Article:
NEW BERN, CRAVEN COUNTY - With Eastern Carolina facing the coldest air the area's experienced in the past two decades, people are advised to take extra precautions to protect themselves and their loved ones.
While many will turn their thermostats up when inside their homes, health officials said it's what happens when you're outside that you need to be concerned about.
Health officials said a person's body, when exposed to cold temperatures, may result frost bite and hypothermia.
"I think the main thing is to wear plenty of layers," said David Tayloe, a pediatrician at Coastal Children's Clinic. "It's better to wear plenty of layers than one heavy coat because that helps to trap the body heat."
Due to the chilling weather, most schools in Eastern North Carolina issued delays for Tuesday morning. Children will be standing outside waiting for the bus, and Tayloe says it is important to be warm during that time.
"It's also important to keep exposed areas such as hands, feet and heads covered with hats because any exposed area- you lose body heat," Tayloe said.
Lijena Hickman has five children, all of which will be going to school later than usual due to the delays. Because Hickman is concerned with the low temperatures, she's taking extra precautions to make sure her kids are protected.
"My kids usually wait about five to ten minutes at the bus stop," Hickman said. "But I'm going to take them to school, and make sure I dress them in layers and prevent them from getting sick."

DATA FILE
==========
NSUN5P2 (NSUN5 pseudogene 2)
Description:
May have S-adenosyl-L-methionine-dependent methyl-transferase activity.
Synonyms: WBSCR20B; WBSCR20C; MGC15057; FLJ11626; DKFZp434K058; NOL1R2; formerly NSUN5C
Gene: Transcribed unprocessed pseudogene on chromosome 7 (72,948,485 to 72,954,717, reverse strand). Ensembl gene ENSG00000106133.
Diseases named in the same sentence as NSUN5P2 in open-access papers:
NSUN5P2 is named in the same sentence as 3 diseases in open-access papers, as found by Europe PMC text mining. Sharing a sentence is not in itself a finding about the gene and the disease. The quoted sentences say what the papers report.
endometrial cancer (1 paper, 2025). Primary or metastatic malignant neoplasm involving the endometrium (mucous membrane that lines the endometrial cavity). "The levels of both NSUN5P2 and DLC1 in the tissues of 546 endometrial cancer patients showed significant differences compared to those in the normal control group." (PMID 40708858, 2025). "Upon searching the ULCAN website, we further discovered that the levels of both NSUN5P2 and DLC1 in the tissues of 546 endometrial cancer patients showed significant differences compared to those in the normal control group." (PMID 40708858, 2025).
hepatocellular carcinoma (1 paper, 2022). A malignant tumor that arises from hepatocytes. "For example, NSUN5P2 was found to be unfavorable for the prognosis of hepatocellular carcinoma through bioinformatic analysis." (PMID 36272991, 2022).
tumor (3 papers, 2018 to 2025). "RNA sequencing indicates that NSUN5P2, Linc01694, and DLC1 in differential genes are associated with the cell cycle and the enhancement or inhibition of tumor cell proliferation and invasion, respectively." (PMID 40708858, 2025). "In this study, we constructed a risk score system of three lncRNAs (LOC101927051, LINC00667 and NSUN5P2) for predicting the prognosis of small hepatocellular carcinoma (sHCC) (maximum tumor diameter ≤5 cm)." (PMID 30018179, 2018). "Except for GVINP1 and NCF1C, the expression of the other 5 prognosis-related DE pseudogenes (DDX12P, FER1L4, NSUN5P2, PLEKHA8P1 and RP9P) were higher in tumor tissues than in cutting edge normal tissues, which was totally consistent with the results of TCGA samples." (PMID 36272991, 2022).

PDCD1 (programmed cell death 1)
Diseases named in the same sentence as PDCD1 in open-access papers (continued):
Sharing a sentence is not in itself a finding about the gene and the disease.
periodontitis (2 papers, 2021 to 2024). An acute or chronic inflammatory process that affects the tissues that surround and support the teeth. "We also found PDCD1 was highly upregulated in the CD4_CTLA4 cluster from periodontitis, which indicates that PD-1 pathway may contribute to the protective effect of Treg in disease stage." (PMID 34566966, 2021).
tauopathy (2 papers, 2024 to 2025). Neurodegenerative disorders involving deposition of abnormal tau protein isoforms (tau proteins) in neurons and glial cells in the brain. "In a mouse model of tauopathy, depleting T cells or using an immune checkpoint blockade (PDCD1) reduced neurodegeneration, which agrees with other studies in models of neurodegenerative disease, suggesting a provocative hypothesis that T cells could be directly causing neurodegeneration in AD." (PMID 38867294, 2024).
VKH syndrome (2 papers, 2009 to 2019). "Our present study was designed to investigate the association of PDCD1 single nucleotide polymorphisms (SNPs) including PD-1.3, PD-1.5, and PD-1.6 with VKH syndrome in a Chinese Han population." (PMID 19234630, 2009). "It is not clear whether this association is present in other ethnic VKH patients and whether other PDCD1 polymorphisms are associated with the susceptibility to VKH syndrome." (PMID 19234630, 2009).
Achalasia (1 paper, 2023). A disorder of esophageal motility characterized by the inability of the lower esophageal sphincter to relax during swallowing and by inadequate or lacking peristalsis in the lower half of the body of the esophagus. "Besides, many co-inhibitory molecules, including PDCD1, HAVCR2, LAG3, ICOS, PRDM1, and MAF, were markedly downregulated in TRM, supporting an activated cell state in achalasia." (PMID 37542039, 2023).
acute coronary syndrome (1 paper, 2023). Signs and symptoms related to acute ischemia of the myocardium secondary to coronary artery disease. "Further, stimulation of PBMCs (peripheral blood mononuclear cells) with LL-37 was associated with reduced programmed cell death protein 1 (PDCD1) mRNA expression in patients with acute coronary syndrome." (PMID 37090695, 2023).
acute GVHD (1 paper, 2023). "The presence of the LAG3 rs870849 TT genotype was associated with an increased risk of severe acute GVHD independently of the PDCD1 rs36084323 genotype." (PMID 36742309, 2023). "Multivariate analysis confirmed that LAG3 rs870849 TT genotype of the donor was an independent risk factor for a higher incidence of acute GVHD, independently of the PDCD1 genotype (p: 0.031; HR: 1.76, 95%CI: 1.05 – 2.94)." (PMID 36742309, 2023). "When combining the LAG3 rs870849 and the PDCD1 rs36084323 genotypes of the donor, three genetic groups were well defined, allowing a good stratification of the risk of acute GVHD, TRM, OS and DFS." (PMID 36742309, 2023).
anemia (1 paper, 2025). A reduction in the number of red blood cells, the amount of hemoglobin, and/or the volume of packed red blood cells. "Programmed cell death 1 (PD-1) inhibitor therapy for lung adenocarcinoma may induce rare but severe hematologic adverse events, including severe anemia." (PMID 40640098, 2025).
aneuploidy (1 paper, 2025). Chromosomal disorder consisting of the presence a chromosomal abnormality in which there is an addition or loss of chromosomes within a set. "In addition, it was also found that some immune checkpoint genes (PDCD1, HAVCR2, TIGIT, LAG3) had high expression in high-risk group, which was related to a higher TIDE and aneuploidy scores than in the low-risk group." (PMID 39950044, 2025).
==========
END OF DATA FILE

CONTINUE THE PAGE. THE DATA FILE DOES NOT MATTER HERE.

While Hickman is taking extra precautions, so are animal owners.
Edward Lloyd is one of them. He cares for 17 horses at Caballo Stables in Craven County. He said because of this winter weather, he is providing his horses with extra care and protection.
"We put blankets on them," Lloyd said. "We also give them warm water to help them stay hydrated."
Lloyd also closed the door to the shed where he keeps them, in order to block the cold air out.
Lloyd said animals are affected by low temperatures, and just like humans, they need protection.
Animal shelter officials suggest bringing your pets inside. If you decide not to, at least provide them with blankets to help them fight off the chilly air.
Other tips officials suggest you keep in mind are staying in doors as much as possible, keeping an eye on portable heaters, and having your gas tank at least half way full.